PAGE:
Fast fashion is ‘choking Africa in dead white people’s clothes’: Mountains of garments promised to be reused by brands like H&M and Zara are instead flooding waterways of Ghana
- The fast fashion industry churns out 100 billion garments are year, but only recycle on percent of them
- The rest are sent to developing countries where they sifted through by locals
- However, more than 40 percent of the clothes are too poor in quality to wear
- The unsalable clothes are then dumped in landfills that are overflowing
Parts of Africa are drowning in millions of used garments the fast fashion industry ships over each year – even though big names like H&M and Zara have made pledges to recycle the used clothing.
H&M, a major offender in the industry, produces three billion garments a year alone and only recycles about 10 percent of them – the rest is shipped to places like Accra, the capital of Ghana, where there are heaps of used clothing flooding waterways.
The fast fashion industry, which includes Zara that is less than 50 percent environmentally sustainable, churns out a total of 100 billion a year and recycles just one percent, Bloomberg reports.
Dozens of African countries had hope the import of what Gahanna refers to as obroni wawu, or dead White people’s clothes, would be banned because the influx is too overwhelming for communities to sustain and the quality is too poor the clothes cannot be worn.
Parts of Africa are drowning in millions of used garments the fast fashion industry ships over each year. Pictured is a fishing community of Jamestown in Accra, where the beaches are covered with discarded secondhand clothes
The problem companies face with their ‘sustainable’ clothing programs is the time and money that goes into repurposing, and the easiest solution for them is to simply send them somewhere else.
A bank located in Accra that stands 65 feet tall was not formed by Mother Nature, but was made by layers of discarded clothing dumped on top of each other.
According to ABC, more than 15 million used garments make their way into the city from the UK, Europe, North American and Australia.
At least 40 percent are poor quality, making them worthless, and are sent straight to landfills that are spilling over into populated areas.
The streets of Ghana are being flooded with the secondhand garments
H&M, a major offender in the industry, produces three billion garments a year alone and only recycles about 10 percent of them – the rest is shipped to places like Accra
Dozens of African countries had hope the import of what Gahanna refers to as obroni wawu, or dead White people’s clothes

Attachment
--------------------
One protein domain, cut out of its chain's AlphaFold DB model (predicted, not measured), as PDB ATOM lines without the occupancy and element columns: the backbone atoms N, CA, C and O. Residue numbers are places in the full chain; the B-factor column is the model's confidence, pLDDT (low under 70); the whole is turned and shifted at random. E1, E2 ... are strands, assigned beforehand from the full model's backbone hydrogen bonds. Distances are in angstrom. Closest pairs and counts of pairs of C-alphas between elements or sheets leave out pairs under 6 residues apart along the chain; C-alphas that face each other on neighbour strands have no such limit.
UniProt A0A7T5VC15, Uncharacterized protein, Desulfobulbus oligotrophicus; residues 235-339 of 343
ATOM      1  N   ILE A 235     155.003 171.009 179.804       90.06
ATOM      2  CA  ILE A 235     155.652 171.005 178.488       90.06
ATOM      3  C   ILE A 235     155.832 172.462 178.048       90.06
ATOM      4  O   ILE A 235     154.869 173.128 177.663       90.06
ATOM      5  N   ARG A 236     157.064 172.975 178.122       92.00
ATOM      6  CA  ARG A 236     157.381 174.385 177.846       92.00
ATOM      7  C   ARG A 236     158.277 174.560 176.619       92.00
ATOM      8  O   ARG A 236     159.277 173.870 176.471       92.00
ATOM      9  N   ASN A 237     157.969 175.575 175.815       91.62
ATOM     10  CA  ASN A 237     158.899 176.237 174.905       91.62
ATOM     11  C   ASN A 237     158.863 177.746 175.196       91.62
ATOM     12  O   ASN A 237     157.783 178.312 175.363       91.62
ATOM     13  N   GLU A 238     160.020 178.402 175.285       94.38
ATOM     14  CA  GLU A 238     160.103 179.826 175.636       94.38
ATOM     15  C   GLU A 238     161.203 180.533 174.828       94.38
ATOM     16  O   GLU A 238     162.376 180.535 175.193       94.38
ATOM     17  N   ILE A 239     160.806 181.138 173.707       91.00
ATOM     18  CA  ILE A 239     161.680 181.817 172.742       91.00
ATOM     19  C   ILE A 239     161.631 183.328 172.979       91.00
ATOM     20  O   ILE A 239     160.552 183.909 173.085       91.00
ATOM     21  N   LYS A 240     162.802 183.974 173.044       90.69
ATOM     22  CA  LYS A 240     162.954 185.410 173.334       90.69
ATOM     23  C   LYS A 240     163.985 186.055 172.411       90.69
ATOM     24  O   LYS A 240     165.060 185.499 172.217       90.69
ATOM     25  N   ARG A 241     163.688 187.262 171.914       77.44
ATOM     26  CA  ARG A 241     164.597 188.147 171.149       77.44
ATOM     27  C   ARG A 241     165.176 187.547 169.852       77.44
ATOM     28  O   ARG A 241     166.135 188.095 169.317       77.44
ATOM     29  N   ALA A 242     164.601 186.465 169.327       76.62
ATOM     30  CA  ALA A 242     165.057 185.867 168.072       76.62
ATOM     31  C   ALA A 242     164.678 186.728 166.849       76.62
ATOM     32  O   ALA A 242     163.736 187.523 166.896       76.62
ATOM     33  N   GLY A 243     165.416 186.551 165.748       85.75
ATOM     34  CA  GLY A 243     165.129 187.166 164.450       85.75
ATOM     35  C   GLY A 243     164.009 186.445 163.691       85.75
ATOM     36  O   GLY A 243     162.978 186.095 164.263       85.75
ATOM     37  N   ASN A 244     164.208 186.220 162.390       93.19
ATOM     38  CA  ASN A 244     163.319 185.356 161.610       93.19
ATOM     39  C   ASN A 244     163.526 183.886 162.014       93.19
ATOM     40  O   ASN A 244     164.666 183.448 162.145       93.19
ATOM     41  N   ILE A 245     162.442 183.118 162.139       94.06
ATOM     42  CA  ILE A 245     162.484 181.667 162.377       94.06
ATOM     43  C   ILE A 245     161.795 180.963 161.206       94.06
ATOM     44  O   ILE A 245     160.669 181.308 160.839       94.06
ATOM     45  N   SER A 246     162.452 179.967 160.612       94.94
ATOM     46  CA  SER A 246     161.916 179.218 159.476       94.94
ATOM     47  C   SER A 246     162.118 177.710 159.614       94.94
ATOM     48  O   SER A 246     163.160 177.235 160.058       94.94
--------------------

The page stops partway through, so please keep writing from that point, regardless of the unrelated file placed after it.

More than 100 billion garments are produced worldwide each year and 85 percent of them are either tossed into a landfill or incinerated.
The average American reportedly throws away 70 pounds of clothing and other textiles each year.
And the amount they buy is set to increase by 63 percent by 2030.
H&M became the first global fashion retailer to launch a garment collecting program in all its stores across the globe in 2013.
The company setup recycling boxes for customers to drop off their clothes – regardless of the brand.
Since starting the program, H&M has collected more than 141,000 tons, more than three million pounds, of textiles global.
DailyMail.com has contacted H&M and Zara for comment.
The reason these clothes are discarded is because they are too poor of quality to wear
The influx of cheap clothing is also hurting the domestic textile industry in Africa, as these companies cannot compete in price.
‘We used to make [clothes],’ an Ugandan retailer of second-hand clothes told Bright Magazine.
‘But now there’s this new form of colonialism… they want to bring their products this way, so they cannot allow us [to make our own].’
A ban on the import of clothes was petitioned by several members of the East Africa Community (EAC) in 2015 – the group had hoped to put a stop to the mayhem by 2019.
According to The Stern Opportunity, the group was ‘bullied’ into retracting their petition by the US that allegedly said it would take back initiatives in the African Growth and Opportunity Act.
This act is a trading program that gives countries in sub-Saharan Africa preferential access to U.S. markets, allowing them to export products tariff-free.
The reason for the US pushing back is if they lost the ability to export clothing, at least 40,000 jobs in America would be eliminated and 150,000 not-for-profit jobs would be ‘negatively impacted.
However, the US is likely more worried that fast fashion companies might leave the US because they would not be able to ship to developing countries.
And in the past five years, the nation’s worn clothing industry sits at a $662 million yearly value.
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